Freecall Infoline

1800 644 189

Speech and Communication

Communicating with others is something that many people take for granted. However, Parkinson’s can cause difficulties with communication which might impact on various parts of your life.

Just as Parkinson’s affects the muscles needed for movement, it also affects the muscles needed for communication. People living with Parkinson’s can have different problems with their communication including speech, facial expressions, and handwriting.

How Parkinson’s affects speech and communications

Some people living with Parkinson’s will not experience speech and communication difficulties. However, a large number of people do develop problems with speech and non-verbal communication. The stage when these problems might emerge is different for everyone. The symptoms will vary from person to person but may include:

  • Reduced volume of speech
  • Slurred speech
  • Fast speech
  • Difficulty articulating words
  • A monotonous tone
  • A hoarse or unsteady voice
  • Small, spidery handwriting (known as micrographia)
  • Reduced facial expressions
  • Reduced body language, including hand gestures

Managing speech and communication difficulties

For some people, Parkinson’s medications such as levodopa can help to improve speech and communication difficulties. Sometimes communication can be affected by the ‘on/off’ periods of your medication. Make sure you notify your specialist if you have noticed any changes to your communication.

Useful Tips

Simple ways to help improve your voice are:

  • Stay relaxed when you talk, so that you can put your efforts into speech
  • Keep good posture when you talk
  • Imagine that you are speaking in a big room and try to talk louder (without shouting)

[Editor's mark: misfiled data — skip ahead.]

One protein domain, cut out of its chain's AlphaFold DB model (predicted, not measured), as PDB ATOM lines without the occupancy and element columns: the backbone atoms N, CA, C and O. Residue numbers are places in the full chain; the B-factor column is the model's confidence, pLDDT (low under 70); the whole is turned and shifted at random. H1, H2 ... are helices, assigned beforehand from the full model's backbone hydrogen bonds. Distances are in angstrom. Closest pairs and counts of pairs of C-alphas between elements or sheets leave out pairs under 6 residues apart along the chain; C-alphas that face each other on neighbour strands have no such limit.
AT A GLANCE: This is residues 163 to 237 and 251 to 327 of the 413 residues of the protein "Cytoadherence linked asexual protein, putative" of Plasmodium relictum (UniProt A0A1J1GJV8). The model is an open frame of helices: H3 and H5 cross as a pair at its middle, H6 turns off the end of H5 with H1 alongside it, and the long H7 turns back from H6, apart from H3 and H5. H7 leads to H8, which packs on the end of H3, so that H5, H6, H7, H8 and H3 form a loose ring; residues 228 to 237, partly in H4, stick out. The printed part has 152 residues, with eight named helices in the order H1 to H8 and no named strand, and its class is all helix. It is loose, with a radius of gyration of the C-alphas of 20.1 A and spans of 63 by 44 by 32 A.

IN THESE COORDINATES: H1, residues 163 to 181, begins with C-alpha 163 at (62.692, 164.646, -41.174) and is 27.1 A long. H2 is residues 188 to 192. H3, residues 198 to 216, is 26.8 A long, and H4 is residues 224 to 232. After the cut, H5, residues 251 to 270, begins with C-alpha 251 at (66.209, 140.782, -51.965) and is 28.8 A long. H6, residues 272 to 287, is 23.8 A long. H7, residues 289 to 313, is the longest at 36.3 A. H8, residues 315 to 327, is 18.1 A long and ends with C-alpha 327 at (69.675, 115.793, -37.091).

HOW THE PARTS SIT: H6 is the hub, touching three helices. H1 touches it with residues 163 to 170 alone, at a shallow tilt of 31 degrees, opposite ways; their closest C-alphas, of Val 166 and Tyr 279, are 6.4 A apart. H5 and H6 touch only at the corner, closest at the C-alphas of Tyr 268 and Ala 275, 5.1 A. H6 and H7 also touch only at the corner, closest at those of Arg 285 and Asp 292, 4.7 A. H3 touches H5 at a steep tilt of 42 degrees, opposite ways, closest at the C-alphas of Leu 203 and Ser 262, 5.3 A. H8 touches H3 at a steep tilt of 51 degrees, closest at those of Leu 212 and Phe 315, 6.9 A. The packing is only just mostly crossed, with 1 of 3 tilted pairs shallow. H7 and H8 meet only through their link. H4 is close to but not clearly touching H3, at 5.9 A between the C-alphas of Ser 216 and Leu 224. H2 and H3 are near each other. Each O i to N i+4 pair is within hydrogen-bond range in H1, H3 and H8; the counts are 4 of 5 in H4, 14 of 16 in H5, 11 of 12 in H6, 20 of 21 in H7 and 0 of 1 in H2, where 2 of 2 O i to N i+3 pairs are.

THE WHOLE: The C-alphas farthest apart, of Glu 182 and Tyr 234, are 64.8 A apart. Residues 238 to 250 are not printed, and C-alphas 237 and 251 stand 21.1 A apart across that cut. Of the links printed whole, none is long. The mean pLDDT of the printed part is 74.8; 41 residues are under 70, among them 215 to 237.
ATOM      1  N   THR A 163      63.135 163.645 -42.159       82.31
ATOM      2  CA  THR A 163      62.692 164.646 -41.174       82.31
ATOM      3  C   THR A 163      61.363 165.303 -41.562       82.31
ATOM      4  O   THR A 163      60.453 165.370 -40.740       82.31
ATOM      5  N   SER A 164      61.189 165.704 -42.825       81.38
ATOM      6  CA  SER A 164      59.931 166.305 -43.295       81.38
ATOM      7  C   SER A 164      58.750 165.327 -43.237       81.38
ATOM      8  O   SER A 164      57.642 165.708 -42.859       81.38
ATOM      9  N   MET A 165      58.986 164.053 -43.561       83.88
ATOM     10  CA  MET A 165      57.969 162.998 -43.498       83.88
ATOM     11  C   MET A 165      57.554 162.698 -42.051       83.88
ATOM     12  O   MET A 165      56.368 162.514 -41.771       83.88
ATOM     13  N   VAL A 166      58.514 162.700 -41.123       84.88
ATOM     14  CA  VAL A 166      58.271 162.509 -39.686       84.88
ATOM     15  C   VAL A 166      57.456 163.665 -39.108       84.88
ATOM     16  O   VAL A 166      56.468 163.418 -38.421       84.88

• Speak slowly and try to make each word as clear as possible
  • Keep sentences short and stress key words
  • Try not to feel embarrassed about your speech, and continue to socialise with family and friends
  • Try singing regularly as it is a great way to exercise your voice and breathing muscles
  • Seek advice from a speech pathologist if you or your family still have concerns

Changes to handwriting can be frustrating, but there are some things you can do to make it easier:

  • Use pens and pencils with a thicker grip, so that they are easier to hold
  • Wear a weighted cuff around your wrist if you have a tremor
  • Write on lined paper
  • Write in capital letters
  • Place your notepad on a non-stick mat so that it doesn’t slide around as you write
  • Take your time – write for a short period, then rest before starting again
  • Instead of writing things down, try using the voice recorder on your mobile phone.

Speech Pathology

A speech pathologist is a health professional that can help with all aspects of communication including facial expressions, speech and body language. It is recommended that you see a speech pathologist soon after diagnosis. By seeking help early on, the speech pathologist can assess your difficulties and suggest specific strategies to improve speech. Even if you are not yet having problems with speech, the speech pathologist may pick up subtle changes that you have not noticed and can make suggestions for preventing problems from developing later on.

The therapy recommended by a speech pathologist is dependent on the problems you might be having. Some forms of therapy might involve exercises to:

  • Increase speech volume
  • Improve speech clarity, articulation and tone
  • Improve rate of speech
  • Coordinate breathing and speech
  • Improve non-verbal communication, such as facial expressions

If speech and communication become severely impaired in the later stages of Parkinson’s, the speech pathologist can also help to identify special pieces of equipment that might be useful such as voice amplifiers or electronic communication aids.

Support for you